The Death of Mr. Lazarescu is a sadly funny film that tells the story of an old man whom no one really knows or cares about. When he falls ill and needs medical treatment, he faces a team of busy doctors who are concerned because they have to be, not because they really care. Running just over 2-1/2 hours, this Romanian film allows the viewer to visualize how suffocatingly slow time must seem for Lazarescu (Ion Fiscuteanu), who isn't expecting the best treatment--just any treatment would be nice. With the exception of a conscientious paramedic, there doesn't seem to be much concern whether he lives or dies. TV viewers have been weaned on medical dramas such as ER, Chicago Hope, and House--all of which depict physicians who will go to all lengths to cure their patients. While noble and entertaining, these series probably offer less realism than The Death of Mr. Lazarescu, in which lack of funds and staff don't allow time for suitable bedside manner. No one is vilified, not even some of the hospital staff that is disgusted by the side effects of their patients' illnesses. The story is well told in a humane and mesmerizing manner that yanks at the heartstrings while still eliciting a laugh or two. --Jae-Ha Kim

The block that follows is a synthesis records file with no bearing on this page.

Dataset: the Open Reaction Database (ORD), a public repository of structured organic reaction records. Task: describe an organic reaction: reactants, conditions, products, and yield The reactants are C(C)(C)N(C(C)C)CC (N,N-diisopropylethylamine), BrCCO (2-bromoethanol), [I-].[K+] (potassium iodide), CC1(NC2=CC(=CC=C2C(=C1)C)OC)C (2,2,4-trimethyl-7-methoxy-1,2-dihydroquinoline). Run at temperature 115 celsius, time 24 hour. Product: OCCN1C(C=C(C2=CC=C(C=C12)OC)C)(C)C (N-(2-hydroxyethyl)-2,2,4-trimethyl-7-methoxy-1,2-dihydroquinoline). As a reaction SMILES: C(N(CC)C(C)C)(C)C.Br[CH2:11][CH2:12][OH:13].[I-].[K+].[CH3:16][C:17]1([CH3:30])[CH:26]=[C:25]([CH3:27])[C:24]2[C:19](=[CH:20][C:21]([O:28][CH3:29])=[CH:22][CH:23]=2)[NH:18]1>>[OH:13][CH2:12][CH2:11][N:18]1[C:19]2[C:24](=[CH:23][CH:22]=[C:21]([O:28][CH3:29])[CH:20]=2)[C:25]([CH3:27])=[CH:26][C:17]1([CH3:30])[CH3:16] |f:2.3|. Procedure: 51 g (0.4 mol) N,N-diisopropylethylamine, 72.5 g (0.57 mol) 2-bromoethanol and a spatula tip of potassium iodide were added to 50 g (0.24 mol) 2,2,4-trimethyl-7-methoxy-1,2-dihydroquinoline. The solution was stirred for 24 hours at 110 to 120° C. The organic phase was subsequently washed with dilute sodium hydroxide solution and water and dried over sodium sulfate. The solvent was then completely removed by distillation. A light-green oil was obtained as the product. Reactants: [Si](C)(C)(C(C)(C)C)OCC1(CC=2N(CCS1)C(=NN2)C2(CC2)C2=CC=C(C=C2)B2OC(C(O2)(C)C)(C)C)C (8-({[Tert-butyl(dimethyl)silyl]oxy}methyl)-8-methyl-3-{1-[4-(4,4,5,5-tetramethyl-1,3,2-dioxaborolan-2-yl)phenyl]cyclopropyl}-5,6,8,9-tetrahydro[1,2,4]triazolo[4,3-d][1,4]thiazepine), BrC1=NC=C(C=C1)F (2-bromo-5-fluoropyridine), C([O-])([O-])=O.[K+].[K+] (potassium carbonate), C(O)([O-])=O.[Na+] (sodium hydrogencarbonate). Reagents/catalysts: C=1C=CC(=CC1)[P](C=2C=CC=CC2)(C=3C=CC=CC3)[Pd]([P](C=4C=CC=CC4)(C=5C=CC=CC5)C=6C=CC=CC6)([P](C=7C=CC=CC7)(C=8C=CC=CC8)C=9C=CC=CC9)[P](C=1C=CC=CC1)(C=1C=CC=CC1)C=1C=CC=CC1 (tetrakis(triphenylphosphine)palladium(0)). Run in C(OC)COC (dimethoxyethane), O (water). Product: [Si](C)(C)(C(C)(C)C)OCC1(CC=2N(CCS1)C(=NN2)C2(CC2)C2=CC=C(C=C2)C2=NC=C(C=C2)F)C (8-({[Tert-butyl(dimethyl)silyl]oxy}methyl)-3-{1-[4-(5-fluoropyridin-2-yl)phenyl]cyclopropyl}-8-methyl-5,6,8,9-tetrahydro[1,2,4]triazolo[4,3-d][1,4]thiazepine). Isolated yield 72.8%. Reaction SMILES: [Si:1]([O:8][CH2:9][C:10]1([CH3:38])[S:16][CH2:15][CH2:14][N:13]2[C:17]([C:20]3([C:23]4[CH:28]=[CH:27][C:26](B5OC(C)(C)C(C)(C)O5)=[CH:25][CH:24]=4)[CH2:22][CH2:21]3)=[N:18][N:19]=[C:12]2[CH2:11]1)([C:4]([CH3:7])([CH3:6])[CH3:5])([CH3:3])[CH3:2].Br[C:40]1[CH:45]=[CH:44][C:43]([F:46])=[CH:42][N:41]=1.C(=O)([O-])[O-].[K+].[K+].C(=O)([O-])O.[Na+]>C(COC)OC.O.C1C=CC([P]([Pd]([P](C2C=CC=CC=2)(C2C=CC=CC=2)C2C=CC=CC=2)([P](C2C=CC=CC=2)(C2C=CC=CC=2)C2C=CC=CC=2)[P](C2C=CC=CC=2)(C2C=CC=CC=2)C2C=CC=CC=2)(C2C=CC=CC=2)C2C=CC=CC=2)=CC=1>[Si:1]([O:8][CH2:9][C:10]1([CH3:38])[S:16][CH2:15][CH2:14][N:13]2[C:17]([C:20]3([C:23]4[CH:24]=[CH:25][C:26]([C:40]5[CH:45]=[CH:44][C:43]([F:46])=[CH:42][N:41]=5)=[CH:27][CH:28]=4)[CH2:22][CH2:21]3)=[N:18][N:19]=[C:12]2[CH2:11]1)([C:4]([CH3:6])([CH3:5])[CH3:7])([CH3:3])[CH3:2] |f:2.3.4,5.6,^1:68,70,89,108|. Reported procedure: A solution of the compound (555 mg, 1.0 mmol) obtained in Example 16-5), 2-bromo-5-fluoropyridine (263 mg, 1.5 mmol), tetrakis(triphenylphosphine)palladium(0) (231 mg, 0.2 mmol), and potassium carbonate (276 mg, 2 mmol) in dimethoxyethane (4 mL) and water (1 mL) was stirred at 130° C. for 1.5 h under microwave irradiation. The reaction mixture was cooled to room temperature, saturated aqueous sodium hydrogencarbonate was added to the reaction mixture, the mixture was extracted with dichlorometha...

Customer Reviews

Most Helpful Customer Reviews
32 of 32 people found the following review helpful
4.0 out of 5 stars reality come to life on screen January 13, 2007

The Romanian film "The Death of Mr. Lazarescu" is a 147-minute fictional drama that plays out almost entirely in what documentary filmmakers like to refer to as "real time." Lazarescu is a 62-year-old widower who lives with his three beloved cats in a rundown apartment in Bucharest. Even though he had an operation for a stomach ulcer 14 years earlier, Lazarescu still drinks excessively, perhaps as a means of assuaging his loneliness or perhaps because he is simply an alcoholic. As the movie begins, Lazarescu is suffering from a severe headache, stomach pains and vomiting, so he calls for an ambulance to come and take him to the hospital. The movie is a slice-of-life chronicle of that trip.